Looking back on dance
Olympic year gave dance tremendous showcase opportunities with the opening and closing ceremonies – and, oh how it delivered, especially with the aerial feats. Linked events included National Dance Company Wales, Scottish Ballet and English National Ballet with their triple bill Dance GB – NDCW’s contribution notable for Christopher Bruce’s Dream, a 1940s sports day turned into a quest for triumph. It was considered his best work in years.
The much anticipated fusion piece Against Time, from ENB dancers and the street dancers of Diversity, did not quite wow the critics but let’s hope they continue to work together. Audiences at Move It/Perform – The Stage sponsored event at Olympia – enjoyed a short preview and we loved it.
Significant movement of personnel saw Kevin O’Hare installed at the Royal Ballet, Tamara Rojo at English National Ballet and Chris-topher Hampson taking over at Scottish Ballet. Rojo has had to deal with funding cuts, attendance dips and spending her first six months without a chief executive but she is not called feisty for nothing. She will get that company sorted. Almost unnoticed, Janet Smith left Scottish Dance Theatre in rude health thanks to her outstanding leadership, to join the Northern School of Contemporary Dance, in Leeds, as principal. Also without fuss, Assis Carreiro left Dance East after 13 years of lasting innovation – including setting up the National Centre for Choreography, to join the Royal Ballet of Flanders.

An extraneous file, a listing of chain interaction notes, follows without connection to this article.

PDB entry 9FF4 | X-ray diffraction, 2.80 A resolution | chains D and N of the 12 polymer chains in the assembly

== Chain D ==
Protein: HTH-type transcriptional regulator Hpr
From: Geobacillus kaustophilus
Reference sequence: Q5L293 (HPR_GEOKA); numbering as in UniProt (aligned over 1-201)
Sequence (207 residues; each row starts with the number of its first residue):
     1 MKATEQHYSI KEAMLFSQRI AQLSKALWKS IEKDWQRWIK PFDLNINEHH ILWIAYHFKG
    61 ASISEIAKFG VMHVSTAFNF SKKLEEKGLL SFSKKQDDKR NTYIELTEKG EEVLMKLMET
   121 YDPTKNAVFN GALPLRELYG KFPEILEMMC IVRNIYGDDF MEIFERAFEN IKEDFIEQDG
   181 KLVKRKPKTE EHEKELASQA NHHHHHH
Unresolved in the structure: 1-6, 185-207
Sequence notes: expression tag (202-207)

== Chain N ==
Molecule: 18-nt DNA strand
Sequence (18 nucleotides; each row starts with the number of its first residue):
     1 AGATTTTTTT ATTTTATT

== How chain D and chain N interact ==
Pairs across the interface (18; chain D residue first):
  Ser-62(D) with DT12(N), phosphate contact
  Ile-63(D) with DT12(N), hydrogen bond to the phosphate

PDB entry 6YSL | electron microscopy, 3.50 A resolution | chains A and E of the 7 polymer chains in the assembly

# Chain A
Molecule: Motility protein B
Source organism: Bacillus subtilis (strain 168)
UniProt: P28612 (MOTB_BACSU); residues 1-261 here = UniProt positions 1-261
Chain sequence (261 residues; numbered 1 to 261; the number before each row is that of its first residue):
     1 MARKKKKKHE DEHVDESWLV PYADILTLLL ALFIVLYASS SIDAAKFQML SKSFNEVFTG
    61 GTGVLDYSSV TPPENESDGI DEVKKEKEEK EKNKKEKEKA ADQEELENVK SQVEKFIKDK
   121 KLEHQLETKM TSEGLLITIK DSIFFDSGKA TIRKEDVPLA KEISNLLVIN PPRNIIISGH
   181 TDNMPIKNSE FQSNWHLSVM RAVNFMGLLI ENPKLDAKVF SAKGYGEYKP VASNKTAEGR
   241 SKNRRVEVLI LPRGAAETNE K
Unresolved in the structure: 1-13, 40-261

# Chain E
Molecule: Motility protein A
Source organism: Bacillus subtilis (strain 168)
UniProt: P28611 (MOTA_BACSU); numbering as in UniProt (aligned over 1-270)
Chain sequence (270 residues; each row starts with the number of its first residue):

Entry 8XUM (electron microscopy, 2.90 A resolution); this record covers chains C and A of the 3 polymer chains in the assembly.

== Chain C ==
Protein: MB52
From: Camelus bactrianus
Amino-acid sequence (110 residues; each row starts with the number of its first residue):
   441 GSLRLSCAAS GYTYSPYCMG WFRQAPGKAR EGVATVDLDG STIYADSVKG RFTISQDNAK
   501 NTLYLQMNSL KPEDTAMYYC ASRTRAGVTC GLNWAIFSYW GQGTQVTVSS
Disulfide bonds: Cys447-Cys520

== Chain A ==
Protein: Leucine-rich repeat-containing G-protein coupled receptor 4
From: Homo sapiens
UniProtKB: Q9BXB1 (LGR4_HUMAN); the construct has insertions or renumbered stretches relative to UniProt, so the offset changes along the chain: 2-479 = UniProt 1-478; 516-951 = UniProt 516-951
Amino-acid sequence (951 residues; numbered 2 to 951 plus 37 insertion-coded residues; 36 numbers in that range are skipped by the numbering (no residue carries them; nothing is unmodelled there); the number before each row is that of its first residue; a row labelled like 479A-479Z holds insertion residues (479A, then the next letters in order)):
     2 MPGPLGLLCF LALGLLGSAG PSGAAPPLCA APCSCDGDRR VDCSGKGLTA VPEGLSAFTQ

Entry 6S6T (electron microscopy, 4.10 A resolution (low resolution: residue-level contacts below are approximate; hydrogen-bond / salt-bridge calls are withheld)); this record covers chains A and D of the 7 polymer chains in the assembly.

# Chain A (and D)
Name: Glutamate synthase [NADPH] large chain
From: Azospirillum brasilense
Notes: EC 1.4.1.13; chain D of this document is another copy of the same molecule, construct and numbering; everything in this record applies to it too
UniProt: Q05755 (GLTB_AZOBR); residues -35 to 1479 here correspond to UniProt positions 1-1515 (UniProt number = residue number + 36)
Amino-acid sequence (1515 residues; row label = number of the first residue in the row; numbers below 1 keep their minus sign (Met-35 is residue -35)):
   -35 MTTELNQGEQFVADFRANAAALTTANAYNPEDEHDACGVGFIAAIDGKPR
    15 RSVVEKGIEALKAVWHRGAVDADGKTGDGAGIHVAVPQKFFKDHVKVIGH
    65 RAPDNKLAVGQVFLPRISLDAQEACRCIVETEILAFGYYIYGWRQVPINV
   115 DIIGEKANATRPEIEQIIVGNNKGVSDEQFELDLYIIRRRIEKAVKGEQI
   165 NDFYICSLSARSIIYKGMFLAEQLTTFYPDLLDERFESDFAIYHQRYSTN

In April, Dance UK held a nutrition and disordered eating conference at which anorexia nervosa was brought out into the open – and about time too. The most perceptive comment coming from Dame Monica Mason: “Any director of a company who said they have never had an anorexic dancer would have to have been lying.” Excellent words, but now it’s time for action and for company managers to understand that anorexics are most at risk when they are together, creating a sisterhood in which anorexia seems acceptable.
At that same conference, Dance UK launched the long planned National Institute of Dance Medicine and Science, a joint initiative with the Royal National Orthopaedic Hospital, Birmingham Royal Ballet, Trinity Laban and the Universities of Birmingham and Wolverhampton. Also launched was the NHS’s first specialist dancers’ injury clinic, located at the aforementioned hospital. It is planned to be the first of many and, since 80 per cent of professional dancers are injured each year, it will be well used.
Anniversaries in 2012 included: 125 years of Capezio dance shoes, 30 years of Yorkshire Dance (a great party, folks) and a quarter century from Shobana Jeyasingh’s company. It’s also 20 years of Wayne McGregor’s Random Dance – and he could still pass for a student – and a surprising ten years since Hofesh Shechter arrived in England. Looking forward, 2012 also marked the appointment of Liam Scarlett as the Royal Ballet’s first ever artist in residence.
In the run up to Christmas, the ZooNation company held a tenth anniversary celebration at Sadler’s Wells – easily the year’s hottest of hot tickets. It was closely followed by the premiere of Matthew Bourne’s hugely anticipated gothic reworking of Sleeping Beauty – dance dynamite. There followed more Nutcrackers than ever, but at least there is the UK premiere of Birmingham Royal Ballet’s Aladdin to look forward to, in February. Having seen BalletLORANT’S thrilling Rapunzel one hopes that too can become a Christmas alternative.